– Theme issue: If you’re using an outdated theme, chances are you may find errors and deprecated functions in it which could have an impact on WordPress performance.

– Plugin issue: Poorly configured plugins are one of the main reasons for performance drop. You’ll either need to fix those plugin errors or replace those faulty plugins with different ones.

– Malicious attacks: Sending thousands of requests to your server at a time could bring your site down. Check if downtimes are caused by malicious attacks by hackers.

– Under-optimized for page speed: If your site is taking a long time to load then it’s under-optimized due to the use of heavy plugins or themes. Once you’ve analyzed performance and fixed issues, it’s time to optimize your website for page speed.

The Pingdom Speed Test can check your website speed around the world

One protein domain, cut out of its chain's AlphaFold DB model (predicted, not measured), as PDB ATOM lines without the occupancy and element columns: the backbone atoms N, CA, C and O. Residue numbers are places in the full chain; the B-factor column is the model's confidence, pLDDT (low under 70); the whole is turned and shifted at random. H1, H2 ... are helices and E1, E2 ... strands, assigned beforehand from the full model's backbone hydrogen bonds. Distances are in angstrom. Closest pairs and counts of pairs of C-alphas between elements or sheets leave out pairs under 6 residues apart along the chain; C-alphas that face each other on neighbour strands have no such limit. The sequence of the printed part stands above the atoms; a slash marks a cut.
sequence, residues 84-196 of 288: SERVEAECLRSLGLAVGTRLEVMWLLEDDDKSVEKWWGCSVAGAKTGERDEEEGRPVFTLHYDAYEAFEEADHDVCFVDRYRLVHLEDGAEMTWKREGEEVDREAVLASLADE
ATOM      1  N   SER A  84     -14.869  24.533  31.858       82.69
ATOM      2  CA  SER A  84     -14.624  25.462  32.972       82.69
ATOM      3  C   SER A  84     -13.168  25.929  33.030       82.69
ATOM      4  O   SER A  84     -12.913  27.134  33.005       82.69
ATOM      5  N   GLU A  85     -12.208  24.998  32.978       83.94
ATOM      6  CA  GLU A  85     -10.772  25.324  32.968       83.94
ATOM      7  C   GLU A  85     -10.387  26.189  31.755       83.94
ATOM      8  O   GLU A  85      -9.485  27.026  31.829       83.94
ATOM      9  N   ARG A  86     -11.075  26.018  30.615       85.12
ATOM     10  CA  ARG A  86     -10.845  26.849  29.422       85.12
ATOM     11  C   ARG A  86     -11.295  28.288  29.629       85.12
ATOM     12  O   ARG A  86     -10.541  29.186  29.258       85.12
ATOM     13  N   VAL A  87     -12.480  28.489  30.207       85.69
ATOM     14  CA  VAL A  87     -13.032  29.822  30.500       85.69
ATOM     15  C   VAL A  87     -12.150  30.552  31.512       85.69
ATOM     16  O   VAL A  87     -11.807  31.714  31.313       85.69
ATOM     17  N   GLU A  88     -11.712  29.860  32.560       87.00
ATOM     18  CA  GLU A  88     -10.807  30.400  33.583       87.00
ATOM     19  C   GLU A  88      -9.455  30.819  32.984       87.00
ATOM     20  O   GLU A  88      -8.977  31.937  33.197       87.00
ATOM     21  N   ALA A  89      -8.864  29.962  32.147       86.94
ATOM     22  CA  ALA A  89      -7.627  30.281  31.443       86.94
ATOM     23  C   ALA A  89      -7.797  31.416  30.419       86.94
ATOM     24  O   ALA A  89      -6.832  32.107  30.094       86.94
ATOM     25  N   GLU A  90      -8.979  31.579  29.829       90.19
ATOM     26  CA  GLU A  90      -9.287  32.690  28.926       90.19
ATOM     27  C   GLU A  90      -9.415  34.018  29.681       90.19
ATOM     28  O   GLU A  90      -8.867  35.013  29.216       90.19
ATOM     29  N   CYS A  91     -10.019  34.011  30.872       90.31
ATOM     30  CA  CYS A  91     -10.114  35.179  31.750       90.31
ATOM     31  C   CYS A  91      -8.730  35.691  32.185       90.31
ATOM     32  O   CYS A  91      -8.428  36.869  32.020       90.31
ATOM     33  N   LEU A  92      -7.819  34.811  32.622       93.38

Now that we have a better understanding of why your website may be facing downtime, let’s take a closer look at WordPress performance analysis.

Scan Your WordPress Website

Scanning your website is an essential part of analyzing your WordPress site’s performance. Moreover, it will also keep you secure from potentially malicious attacks.

You could use a free online malware checker like VirusTotal.com to ensure that the plugin or theme is safe to install. If you need to check the authenticity of your installed theme, scan your website by installing a free plugin like Theme Authenticity Check or Exploit Scanner.

Analyze Plugin’s Impact on WordPress Performance

Poorly configured plugins are often the main causes of performance drops.

Using P3 plugin on your website is one of the best ways to figure out which of the installed and activated plugins on your website is negatively impacting its performance. It helps you get detailed insights like plugin load time, their impact on total load time and the number of database queries per visit.

Understand Background Process